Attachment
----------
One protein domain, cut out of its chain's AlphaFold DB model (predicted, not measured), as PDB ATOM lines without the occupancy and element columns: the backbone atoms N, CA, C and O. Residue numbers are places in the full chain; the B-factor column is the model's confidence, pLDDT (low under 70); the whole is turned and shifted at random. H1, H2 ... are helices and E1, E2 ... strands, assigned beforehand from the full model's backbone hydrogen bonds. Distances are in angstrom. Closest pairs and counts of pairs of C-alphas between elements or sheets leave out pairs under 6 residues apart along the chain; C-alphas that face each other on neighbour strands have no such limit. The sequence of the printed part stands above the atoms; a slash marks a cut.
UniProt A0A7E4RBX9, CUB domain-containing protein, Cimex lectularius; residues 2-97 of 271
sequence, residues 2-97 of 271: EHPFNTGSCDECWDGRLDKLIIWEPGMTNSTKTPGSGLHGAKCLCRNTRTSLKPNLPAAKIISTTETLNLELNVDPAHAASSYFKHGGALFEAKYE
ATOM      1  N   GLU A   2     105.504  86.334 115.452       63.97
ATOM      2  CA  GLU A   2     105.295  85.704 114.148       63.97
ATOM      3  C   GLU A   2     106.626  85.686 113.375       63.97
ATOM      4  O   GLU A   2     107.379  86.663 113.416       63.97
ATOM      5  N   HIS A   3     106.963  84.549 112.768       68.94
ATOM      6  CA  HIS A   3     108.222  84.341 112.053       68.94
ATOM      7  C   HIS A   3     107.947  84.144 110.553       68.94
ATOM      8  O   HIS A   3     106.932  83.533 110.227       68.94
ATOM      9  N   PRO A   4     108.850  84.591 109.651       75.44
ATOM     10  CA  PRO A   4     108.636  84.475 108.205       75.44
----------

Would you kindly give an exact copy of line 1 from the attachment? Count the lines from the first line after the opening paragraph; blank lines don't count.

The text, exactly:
UniProt A0A7E4RBX9, CUB domain-containing protein, Cimex lectularius; residues 2-97 of 271